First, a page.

Times Education Supplement 1 Feb 2002 (Curriculum Special: English, pp. 6-7)

Grammar teaching: grind or glamour?

By Geoff Barton and Dick Hudson

Only a few years ago grammar teaching was deeply unfashionable. Nowadays it is resoundingly back on the education agenda. How long will it last this time, and what can history show us about the status of grammar in schools? More compellingly, what can we predict of the future of grammar teaching?

First, a few historical facts. The teaching of grammar has been with us for at least four thousand years. Nearly two thousand years BC Babylonian scribes learned to write with the aid of word-lists which were organised in grammatical patterns. The words were in Sumerian and Akkadian and their materials were clay tablets, but what they had to learn wasn't so very different from learning to spell "walked" with an "ed". More recently and more relevantly, Aristotle (4th century BC) persuaded the Greeks to teach their children the grammar of Greek, and eventually grammar was recognised, along with rhetoric and dialectic, as one of the three literary arts (the "trivium", known to their detractors as 'trivial'). A primary teacher was a "grammatistes" and any secondary teacher was a "grammatikos", both containing the same root as our "grammar": "gramma" , 'letter of the alphabet', in turn derived from "graphein", 'to write'. Grammar and writing were inseparable. The Romans took over this tradition of grammar teaching and applied it to Latin, and so education went on through the Dark Ages and the Middle Ages, when grammar was so important that schools were called 'grammar schools'.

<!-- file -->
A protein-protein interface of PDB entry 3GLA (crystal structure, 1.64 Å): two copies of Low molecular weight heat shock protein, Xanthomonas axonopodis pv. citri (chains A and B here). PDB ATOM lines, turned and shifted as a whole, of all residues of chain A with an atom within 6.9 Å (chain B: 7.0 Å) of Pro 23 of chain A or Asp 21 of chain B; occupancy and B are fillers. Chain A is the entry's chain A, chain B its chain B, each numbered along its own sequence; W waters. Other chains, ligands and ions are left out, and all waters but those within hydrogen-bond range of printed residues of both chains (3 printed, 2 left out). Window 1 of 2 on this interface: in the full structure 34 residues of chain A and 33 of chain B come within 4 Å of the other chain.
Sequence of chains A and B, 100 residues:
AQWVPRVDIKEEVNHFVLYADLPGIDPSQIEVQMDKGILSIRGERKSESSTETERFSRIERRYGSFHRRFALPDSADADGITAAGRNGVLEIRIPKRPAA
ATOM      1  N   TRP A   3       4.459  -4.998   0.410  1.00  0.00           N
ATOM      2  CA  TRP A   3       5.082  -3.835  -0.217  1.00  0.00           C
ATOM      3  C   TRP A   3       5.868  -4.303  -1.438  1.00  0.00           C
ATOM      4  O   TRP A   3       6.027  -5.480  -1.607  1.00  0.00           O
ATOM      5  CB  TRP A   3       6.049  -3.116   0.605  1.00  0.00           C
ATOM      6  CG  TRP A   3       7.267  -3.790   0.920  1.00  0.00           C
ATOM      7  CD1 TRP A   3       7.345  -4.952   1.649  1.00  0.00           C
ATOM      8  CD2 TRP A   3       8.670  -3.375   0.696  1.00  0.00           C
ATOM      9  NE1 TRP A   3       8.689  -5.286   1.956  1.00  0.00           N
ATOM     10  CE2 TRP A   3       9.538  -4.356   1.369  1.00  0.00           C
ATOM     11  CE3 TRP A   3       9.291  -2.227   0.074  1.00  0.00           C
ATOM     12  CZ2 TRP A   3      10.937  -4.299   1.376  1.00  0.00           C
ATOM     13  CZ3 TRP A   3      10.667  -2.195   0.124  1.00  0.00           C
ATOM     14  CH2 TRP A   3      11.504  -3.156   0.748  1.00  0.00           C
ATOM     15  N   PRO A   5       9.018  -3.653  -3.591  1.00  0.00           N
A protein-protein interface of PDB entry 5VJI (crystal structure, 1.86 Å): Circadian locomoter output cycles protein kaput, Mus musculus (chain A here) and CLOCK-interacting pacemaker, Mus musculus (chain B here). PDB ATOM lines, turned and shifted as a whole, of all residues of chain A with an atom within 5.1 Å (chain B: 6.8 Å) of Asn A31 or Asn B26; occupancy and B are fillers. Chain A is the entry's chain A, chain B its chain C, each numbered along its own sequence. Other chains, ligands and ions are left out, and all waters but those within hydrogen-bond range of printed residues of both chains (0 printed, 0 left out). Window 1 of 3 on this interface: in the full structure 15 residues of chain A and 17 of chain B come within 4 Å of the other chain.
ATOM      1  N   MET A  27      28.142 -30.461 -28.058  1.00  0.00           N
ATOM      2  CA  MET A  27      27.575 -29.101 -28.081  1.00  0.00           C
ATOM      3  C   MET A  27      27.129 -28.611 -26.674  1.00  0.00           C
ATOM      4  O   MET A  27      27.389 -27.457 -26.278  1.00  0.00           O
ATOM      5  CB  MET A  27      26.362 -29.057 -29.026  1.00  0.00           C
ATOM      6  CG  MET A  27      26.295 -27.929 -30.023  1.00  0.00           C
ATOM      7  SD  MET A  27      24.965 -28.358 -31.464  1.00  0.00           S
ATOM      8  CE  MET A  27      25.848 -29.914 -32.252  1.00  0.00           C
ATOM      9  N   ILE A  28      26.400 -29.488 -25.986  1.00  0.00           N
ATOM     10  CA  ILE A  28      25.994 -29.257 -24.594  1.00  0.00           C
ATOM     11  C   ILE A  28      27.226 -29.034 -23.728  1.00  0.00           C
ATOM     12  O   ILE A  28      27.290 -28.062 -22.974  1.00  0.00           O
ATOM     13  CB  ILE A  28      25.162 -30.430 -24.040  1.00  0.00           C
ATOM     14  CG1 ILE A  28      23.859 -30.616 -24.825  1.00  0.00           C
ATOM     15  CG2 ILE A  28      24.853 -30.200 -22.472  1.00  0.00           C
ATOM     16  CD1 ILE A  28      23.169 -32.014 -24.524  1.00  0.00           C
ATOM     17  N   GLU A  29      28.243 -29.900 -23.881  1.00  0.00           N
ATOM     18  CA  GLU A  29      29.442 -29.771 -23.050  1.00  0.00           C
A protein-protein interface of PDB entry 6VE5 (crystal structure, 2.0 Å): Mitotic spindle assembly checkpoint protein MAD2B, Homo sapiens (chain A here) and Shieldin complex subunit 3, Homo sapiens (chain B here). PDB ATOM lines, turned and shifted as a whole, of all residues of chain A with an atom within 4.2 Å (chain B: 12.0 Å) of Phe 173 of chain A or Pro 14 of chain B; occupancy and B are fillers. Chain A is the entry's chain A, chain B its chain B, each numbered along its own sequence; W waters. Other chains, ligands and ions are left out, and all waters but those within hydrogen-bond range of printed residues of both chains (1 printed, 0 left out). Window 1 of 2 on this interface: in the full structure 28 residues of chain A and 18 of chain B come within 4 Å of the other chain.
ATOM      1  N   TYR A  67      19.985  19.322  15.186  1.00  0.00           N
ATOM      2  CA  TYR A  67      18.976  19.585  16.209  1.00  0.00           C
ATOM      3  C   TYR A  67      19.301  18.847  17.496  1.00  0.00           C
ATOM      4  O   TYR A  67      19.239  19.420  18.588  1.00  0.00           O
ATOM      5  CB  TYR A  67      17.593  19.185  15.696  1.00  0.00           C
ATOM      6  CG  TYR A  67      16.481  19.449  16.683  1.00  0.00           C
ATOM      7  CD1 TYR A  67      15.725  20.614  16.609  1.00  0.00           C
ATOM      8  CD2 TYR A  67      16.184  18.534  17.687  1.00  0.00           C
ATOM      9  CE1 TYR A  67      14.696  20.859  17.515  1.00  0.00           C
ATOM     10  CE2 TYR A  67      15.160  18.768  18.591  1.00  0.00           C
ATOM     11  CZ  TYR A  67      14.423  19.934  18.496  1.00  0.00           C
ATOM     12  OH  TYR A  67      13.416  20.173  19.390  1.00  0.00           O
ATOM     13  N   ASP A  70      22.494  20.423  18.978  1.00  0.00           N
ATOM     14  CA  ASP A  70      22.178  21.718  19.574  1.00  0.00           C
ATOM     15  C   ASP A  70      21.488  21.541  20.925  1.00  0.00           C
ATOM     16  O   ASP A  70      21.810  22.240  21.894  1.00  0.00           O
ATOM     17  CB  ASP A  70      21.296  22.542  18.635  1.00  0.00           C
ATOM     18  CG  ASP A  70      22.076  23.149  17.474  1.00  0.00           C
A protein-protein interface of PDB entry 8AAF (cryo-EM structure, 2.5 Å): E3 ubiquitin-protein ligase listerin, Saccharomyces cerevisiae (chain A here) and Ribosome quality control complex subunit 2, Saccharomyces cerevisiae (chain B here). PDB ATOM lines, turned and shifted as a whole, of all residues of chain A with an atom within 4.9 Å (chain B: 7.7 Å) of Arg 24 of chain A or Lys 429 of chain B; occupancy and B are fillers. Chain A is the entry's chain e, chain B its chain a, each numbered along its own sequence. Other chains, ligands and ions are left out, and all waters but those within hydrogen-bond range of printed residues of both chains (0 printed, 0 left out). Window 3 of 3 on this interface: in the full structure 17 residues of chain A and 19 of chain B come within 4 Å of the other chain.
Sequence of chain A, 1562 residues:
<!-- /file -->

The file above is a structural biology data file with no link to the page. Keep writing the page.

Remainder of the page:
Now for a little surprise. In the Middle Ages writing was a specialised skill, like shoeing a horse or tanning leather, and one of the main uses (or misuses) of writing was in black magic, also associated with flashing lights. It was this combination of gleaming, glittery glows with grammar that gave birth to our word "glamour".